Rape vic­tims to be spared or­deal of be­ing cross-ex­am­ined live in court

The Guardian - - NATIONAL - Han­nah Sum­mers

Mea­sures to spare al­leged rape vic­tims from fac­ing live cross-ex­am­i­na­tion in court will be rolled out as part of changes in­tro­duced by the jus­tice sec­re­tary.

Liz Truss has an­nounced that from Septem­ber vic­tims in Eng­land and Wales will be able to pro­vide ev­i­dence in pre­re­corded cross-ex­am­i­na­tions to be played to the jury once a trial be­gins.

The rule is be­ing in­tro­duced to all adult sex­ual of­fence tri­als fol­low­ing the suc­cess of pi­lot schemes us­ing pre-recorded ev­i­dence in cases of child sex­ual abuse.

It was found that de­fen­dants, when con­fronted with the strength of the ev­i­dence against them be­fore the trial, were more likely to en­ter an early guilty plea, re­duc­ing the trauma for vic­tims, speed­ing up the process and sav­ing money.

The move is part of a pack­age of changes that in­clude in­tro­duc­ing the of­fence of “sex­ual com­mu­ni­ca­tion with a child” in order to crack down on groom­ing via so­cial me­dia. Those con­victed face a jail term of up to two years and an au­to­matic list­ing on the sex of­fender regis­ter.

Truss said the changes to rape tri­als would pre­vent vic­tims fac­ing the trauma of con­fronting their at­tack­ers with­out re­duc­ing the right to a fair trial. She told the Sun­day Times: “There is more we can do to help al­leged vic­tims in these cases give the best pos­si­ble ev­i­dence they can give in an en­vi­ron­ment that is much more suit­able than open court.”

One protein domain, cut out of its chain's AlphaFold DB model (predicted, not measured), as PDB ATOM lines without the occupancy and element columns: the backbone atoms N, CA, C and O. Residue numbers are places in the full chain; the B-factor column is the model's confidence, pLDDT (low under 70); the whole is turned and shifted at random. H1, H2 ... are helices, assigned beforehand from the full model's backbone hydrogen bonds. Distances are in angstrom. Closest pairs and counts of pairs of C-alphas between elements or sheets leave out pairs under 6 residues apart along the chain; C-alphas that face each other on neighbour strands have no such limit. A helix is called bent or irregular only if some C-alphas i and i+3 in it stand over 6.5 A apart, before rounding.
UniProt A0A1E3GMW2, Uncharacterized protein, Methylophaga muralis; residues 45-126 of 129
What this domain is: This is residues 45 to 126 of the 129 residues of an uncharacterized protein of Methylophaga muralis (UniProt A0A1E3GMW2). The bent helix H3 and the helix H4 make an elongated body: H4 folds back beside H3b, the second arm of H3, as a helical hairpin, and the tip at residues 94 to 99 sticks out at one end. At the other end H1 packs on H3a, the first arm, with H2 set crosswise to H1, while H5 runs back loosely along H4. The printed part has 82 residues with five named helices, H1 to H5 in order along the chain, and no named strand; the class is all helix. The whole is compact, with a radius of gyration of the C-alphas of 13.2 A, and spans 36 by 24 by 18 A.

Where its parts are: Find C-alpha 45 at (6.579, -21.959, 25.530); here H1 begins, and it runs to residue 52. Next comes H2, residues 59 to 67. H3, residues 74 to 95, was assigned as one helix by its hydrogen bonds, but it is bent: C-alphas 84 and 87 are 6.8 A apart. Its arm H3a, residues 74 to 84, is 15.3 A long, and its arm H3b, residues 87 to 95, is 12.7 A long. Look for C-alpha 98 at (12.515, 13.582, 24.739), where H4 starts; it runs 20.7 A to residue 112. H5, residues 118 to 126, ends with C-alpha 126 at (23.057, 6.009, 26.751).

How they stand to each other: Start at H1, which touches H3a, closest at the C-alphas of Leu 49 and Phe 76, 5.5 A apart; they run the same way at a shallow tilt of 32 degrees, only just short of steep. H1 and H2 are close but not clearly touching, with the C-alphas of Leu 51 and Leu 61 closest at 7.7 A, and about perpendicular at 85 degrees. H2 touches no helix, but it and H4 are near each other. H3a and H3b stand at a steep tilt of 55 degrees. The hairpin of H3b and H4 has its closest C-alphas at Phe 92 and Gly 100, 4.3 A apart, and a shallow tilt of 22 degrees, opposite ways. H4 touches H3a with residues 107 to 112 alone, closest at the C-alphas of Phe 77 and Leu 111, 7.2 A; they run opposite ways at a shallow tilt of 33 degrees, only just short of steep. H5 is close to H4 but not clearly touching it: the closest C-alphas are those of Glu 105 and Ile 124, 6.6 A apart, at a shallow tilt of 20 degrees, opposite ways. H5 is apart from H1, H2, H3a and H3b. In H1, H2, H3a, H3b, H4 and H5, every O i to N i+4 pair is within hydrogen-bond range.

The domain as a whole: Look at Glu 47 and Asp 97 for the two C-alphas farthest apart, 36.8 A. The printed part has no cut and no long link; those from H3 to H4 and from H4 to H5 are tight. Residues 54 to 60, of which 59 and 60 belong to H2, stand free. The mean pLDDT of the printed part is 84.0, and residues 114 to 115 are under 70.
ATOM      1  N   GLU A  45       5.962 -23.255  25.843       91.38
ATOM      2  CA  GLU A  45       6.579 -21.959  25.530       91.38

Rape pros­e­cu­tions are at record lev­els and the court sys­tem is strug­gling to cope with the num­ber of cases. Do­mes­tic abuse, rape, sex­ual of­fences and child sex abuse ac­count for 19% of the Crown Pros­e­cu­tion Ser­vice’s to­tal caseload – more than dou­ble the fig­ure six years ago.

The vol­ume of rape re­fer­rals to the CPS from the po­lice rose to 6,855 in 2015-16 – up 11% on the pre­vi­ous year. Of those re­ferred, 3,910 re­sulted in charges and 1,300 in con­vic­tions. How­ever, cam­paign­ers claim just 6% of all re­ported cases end with the ac­cused be­ing con­victed.

The new reg­u­la­tions will aim to im­prove the con­vic­tion rate, with vic­tims and vul­ner­a­ble wit­nesses able to give ev­i­dence “in a room in court where it’s much less in­tim­i­dat­ing, where there are ground rules set by the judge”, Truss said.

She said the changes would mean judges can limit the length of cross-ex­am­i­na­tion to avoid vic­tims hav­ing to tes­tify for days on end and would also al­low them to cut out any in­ap­pro­pri­ate cross-ex­am­i­na­tion of a vic­tim’s sex­ual his­tory be­fore it could be aired in front of a jury.

The vic­tims’ com­mis­sioner, Lady Newlove, wel­comed the news. “Pre-recorded cross-ex­am­i­na­tion al­lows vul­ner­a­ble vic­tims and wit­nesses to give ev­i­dence in a safe en­vi­ron­ment and I hope these long-awaited mea­sures will pro­vide the pro­tec­tion and re­as­sur­ance they need to seek jus­tice.”

How­ever, some ques­tioned whether the new mea­sures would place the de­fen­dant in rape tri­als at an un­fair dis­ad­van­tage.

James Conte, who founded the web­site Ac­cused.me.uk, a sup­port group for vic­tims of false ac­cu­sa­tions, said: “While we would wel­come mea­sures that would in­crease the rape con­vic­tions of peo­ple who re­ally have com­mit­ted rape, if you are wholly in­no­cent of some­one try­ing to frame you, you will not wel­come these changes be­cause they will in­crease your chances of be­ing wrong­fully con­victed.”

But Lisa Ava­los, a pro­fes­sor of law at the Univer­sity of Ar­kan­sas who has car­ried out com­par­a­tive work on rape pros­e­cu­tions be­tween Bri­tain and the US, pointed out that false claims make up just 2-3% of all rape al­le­ga­tions, ac­cord­ing to a study com­mis­sioned by the Home Of­fice.

The jus­tice sec­re­tary, Liz Truss, said the change would come in from Septem­ber

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